A. The Bible as Guide in Life and Liturgy (Sunday Readings)
B. Reflection and Dialogue: Transfigured in Christ. Confirmed in the faith.
C. The Bible as Guide in Life and Liturgy (Sunday Readings)
First Reading (Genesis 22:1-2, 9-13, 15-18. The sacrifice of Abraham, our father in faith. The story in Genesis 22:1-19 is regarded as one of the most brilliantly told narratives of the entire book of Genesis. As a story it is marvellously crafted. It has invited, and received, attention and interpretations from great religious minds, scholars and artists from the author of the Letter to the Hebrews (Hebrews 11:17-19) to our own day. It raises many questions, such as why God should demand such a sacrifice, not just of a firstborn but the one through he had pledged the promises would be fulfilled. Some believe that what is intended is a condemnation of the sacrifice of the firstborn son, which however was not a practice in Israel. There is no indication that the author had this in mind. Whatever about a remote background, in the present narrative the beginning and the ending is clear: God was testing Abraham. The suspense in the narrative comes from this, because Abraham did not know it was a test. The text brings out Abraham’s obedience, and the divine blessing and promises that come at the end of the account. Abraham is an outstanding example of the “cloud of witnesses” of which the Epistle to the Hebrews speaks (Hebrews 12:1): “By faith Abraham, when put to the test, offered up Isaac. He who had received the promises was ready to offer his only son, of whom he had been told, ‘It is through Isaac that descendents shall be named for you’. He considered the fact that God is able go raise someone from the dead – and figuratively speaking he did receive him back”. At the end God blesses Abraham. All nations of the earth shall be blessed as a reward of his obedience. This passage, which Jews refer to as the “Binding of Isaac” (from a reference to Abraham’s action in Genesis 22:9), was central to Jewish tradition. They considered this “Binding” as constantly interceding for them before God in time of distress. God would look on Abraham’s sacrifice and save them.
Responsorial Psalm (Psalm 115). I trusted in the Lord when I said “I am sorely afflicted”.
Second Reading (Romans 8:31-34). God who did not spare his own Son for our sake will save us. John 3:16 has Jesus say to Nicodemus “God so loved the world that he gave his only Son, so that everyone who believes in him may not perish but have eternal life”. Paul is thinking along the same lines in this beautiful reading. A little earlier he had said: “We know that all things work together for good for those who love God, who are called according to his purpose”. Paul was well aware of the harsh realities of life and of Christian living. He had experienced many of them, and will mention them a little later: hardship, distress, persecution, famine, nakedness, peril or even the sword. But Christian hope overcomes all these. It is based on reality, the reality of God’s love made manifest in the death of his own beloved Son, for our sakes.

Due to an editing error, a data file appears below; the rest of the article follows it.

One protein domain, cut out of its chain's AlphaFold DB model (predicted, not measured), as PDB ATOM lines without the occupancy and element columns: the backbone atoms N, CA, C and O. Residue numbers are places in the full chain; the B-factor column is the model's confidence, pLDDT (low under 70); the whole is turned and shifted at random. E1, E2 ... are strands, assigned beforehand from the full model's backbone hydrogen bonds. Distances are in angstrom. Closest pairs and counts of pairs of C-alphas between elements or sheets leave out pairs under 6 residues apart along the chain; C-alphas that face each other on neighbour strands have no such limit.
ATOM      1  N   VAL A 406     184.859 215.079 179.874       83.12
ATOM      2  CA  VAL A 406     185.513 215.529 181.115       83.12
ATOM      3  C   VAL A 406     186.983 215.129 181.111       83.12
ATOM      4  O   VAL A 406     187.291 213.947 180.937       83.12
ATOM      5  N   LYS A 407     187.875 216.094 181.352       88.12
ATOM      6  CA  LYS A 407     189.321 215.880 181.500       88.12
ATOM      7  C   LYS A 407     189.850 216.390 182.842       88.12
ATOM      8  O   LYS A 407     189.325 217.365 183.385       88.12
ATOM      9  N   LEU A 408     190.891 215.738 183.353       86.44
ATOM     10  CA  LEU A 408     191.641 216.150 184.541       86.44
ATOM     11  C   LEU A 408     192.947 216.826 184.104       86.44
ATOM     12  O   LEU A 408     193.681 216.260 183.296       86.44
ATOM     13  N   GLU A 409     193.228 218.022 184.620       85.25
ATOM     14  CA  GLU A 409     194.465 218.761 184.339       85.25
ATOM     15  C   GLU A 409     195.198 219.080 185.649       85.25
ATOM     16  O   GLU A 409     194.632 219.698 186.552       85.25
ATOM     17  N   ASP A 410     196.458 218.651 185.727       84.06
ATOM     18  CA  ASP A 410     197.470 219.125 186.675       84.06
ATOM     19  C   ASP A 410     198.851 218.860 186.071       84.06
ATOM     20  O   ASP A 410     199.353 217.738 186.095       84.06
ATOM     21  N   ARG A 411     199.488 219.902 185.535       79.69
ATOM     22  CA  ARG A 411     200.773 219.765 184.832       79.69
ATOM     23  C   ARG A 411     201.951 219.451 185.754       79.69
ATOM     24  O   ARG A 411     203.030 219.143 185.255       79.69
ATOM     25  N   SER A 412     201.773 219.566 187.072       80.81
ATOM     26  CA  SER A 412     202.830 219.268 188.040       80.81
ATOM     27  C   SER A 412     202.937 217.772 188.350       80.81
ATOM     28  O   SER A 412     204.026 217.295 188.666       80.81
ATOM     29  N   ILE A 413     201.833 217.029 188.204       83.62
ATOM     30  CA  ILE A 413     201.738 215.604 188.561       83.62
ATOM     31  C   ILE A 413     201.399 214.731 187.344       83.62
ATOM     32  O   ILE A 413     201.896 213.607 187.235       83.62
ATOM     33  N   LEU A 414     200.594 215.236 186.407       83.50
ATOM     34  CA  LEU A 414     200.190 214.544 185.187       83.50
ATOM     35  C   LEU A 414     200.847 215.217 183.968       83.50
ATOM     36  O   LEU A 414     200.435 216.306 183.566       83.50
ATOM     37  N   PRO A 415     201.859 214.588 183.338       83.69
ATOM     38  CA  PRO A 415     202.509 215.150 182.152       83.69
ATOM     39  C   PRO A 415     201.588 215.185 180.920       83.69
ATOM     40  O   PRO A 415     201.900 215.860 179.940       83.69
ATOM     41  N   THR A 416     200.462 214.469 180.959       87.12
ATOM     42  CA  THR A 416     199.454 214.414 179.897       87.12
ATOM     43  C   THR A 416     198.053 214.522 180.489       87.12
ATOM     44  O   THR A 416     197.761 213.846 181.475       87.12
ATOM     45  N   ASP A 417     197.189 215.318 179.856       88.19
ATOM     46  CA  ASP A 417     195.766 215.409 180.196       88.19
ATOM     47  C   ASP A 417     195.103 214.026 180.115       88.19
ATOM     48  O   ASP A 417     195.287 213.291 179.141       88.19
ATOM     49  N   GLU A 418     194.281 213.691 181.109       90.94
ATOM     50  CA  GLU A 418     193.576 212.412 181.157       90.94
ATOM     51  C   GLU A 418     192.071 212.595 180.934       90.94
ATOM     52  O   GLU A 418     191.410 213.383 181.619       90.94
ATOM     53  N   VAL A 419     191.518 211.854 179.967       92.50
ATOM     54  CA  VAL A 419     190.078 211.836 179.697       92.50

Gospel (Mark 9_2-10). The transfiguration of Christ. Just as the temptation of Jesus is always read on the first Sunday of Lent, so is that of the Transfiguration in the second. This episode took place after Peter’s confession of faith in Jesus as the messiah at Caesarea Philippi, and Jesus’ reminder to the crowd and his disciples of the necessity of taking up one’s cross and following him. The reference “after six days” possibly refers back to the confession of faith at Caesarea Philippi. No name is given for the “high mountain”; if any is intended it is Hermon, in the vicinity of Caesarea Philippi, rather than Tabor. The mountain is a place of nearness to God. Jesus was transfigured. Mark expresses the change by the dazzling white clothes. It is a vision of Jesus as he would later appear after the resurrection. Elijah represents the prophets, Moses the Law (generally given in the reverse order). The tents for Peter would have recalled the Feast of Booths, Tabernacles; but here the reference possibly merely expresses a desire to remain in the happy condition. Suddenly they are alone; heaven and the Father are made present in the cloud. The Father’s voice is now (unlike at baptism) is addressed to the three apostles. Peter confessed Jesus as the messiah; now the Father introduces him as his beloved Son, and attested spokesperson. Peter and the two others did not quite understand what had happened or what Jesus’ reference to his resurrection meant. They later would. See the “dialogue” below.